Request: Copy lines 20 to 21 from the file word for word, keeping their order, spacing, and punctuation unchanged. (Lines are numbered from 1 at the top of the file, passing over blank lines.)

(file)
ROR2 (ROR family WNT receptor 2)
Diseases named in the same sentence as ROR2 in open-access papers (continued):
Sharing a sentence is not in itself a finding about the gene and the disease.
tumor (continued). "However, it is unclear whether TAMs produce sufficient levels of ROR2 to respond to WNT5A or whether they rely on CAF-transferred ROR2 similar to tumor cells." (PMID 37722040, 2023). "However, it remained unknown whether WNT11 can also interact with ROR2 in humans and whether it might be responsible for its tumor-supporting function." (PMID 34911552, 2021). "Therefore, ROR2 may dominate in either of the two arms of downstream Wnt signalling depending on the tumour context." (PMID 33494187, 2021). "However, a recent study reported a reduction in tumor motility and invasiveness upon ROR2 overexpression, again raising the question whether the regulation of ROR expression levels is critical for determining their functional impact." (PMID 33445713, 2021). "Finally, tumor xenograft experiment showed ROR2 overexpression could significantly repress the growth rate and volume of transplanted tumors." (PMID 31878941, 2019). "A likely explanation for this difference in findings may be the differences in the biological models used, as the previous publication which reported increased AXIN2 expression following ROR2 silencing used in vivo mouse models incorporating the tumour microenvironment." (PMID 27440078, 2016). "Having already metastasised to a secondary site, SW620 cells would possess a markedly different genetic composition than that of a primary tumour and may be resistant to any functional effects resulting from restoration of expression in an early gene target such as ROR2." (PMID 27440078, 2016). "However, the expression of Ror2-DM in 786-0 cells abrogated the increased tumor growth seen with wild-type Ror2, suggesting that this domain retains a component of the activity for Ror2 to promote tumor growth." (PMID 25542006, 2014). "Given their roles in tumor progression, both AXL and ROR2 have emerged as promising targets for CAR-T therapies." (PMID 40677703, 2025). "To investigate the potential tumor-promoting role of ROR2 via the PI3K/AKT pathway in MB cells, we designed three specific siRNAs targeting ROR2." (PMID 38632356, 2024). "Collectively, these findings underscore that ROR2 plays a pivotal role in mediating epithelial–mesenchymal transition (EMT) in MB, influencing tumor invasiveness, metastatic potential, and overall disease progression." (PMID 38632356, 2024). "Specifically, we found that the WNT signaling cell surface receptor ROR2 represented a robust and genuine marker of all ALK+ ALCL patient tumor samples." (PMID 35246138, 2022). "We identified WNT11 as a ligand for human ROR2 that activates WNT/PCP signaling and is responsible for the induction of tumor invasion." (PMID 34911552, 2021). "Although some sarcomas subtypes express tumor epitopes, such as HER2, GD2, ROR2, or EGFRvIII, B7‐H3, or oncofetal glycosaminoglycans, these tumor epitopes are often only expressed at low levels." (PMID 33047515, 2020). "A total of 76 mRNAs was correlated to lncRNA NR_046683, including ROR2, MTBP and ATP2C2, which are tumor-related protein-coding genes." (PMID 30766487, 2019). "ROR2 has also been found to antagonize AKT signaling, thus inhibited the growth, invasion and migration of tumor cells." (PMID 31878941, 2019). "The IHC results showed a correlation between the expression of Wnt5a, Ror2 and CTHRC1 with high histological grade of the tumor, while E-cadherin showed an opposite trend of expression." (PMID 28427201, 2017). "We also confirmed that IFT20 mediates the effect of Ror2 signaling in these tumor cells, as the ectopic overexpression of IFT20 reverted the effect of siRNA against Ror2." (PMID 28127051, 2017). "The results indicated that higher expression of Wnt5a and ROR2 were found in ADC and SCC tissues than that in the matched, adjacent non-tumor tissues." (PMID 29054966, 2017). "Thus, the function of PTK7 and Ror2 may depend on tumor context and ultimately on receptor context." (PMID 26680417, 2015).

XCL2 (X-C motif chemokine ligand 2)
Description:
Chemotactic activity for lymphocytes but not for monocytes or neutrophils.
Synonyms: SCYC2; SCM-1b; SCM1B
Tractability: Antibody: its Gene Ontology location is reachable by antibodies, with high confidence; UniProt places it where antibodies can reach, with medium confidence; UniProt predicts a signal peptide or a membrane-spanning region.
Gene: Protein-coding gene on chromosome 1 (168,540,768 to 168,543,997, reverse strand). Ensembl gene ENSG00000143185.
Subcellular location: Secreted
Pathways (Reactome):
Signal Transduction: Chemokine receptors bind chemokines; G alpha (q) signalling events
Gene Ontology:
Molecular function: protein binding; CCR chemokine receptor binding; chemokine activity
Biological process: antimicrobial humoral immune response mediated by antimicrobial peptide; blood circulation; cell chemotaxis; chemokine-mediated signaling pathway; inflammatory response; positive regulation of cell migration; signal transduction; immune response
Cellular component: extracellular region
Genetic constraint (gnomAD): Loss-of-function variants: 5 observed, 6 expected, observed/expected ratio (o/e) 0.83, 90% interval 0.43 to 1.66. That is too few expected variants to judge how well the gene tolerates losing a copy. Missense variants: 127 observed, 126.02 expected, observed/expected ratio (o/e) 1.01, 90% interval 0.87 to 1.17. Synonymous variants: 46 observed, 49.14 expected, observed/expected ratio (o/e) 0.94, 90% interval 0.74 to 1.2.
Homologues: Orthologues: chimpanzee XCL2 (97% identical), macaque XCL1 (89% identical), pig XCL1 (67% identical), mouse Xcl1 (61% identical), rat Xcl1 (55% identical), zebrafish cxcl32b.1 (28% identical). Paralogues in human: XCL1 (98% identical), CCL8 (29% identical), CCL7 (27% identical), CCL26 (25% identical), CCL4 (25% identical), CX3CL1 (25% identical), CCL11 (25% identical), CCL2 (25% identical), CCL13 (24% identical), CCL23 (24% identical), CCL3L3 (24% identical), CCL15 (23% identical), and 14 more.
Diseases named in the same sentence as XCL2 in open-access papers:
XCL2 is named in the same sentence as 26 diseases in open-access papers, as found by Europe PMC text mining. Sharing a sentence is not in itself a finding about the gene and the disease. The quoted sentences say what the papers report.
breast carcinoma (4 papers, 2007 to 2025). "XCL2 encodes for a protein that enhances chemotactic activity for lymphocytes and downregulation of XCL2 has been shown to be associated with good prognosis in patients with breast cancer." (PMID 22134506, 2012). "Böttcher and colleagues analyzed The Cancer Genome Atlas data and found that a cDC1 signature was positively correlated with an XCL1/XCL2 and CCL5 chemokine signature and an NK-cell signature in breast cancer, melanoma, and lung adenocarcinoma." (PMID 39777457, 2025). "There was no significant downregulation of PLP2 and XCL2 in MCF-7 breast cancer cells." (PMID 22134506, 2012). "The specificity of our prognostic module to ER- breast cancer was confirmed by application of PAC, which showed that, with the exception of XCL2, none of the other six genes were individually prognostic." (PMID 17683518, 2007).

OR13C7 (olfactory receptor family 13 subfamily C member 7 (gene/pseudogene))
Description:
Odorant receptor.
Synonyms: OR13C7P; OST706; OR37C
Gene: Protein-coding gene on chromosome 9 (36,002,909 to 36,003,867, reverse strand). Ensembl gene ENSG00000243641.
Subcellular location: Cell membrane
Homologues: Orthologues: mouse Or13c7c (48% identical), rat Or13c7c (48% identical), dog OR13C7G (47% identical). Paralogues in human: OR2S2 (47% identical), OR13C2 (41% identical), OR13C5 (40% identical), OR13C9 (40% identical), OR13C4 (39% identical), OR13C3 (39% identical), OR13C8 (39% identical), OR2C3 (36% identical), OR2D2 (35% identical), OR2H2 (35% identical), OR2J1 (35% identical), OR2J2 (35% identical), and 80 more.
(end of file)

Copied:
Diseases named in the same sentence as XCL2 in open-access papers:
XCL2 is named in the same sentence as 26 diseases in open-access papers, as found by Europe PMC text mining. Sharing a sentence is not in itself a finding about the gene and the disease. The quoted sentences say what the papers report.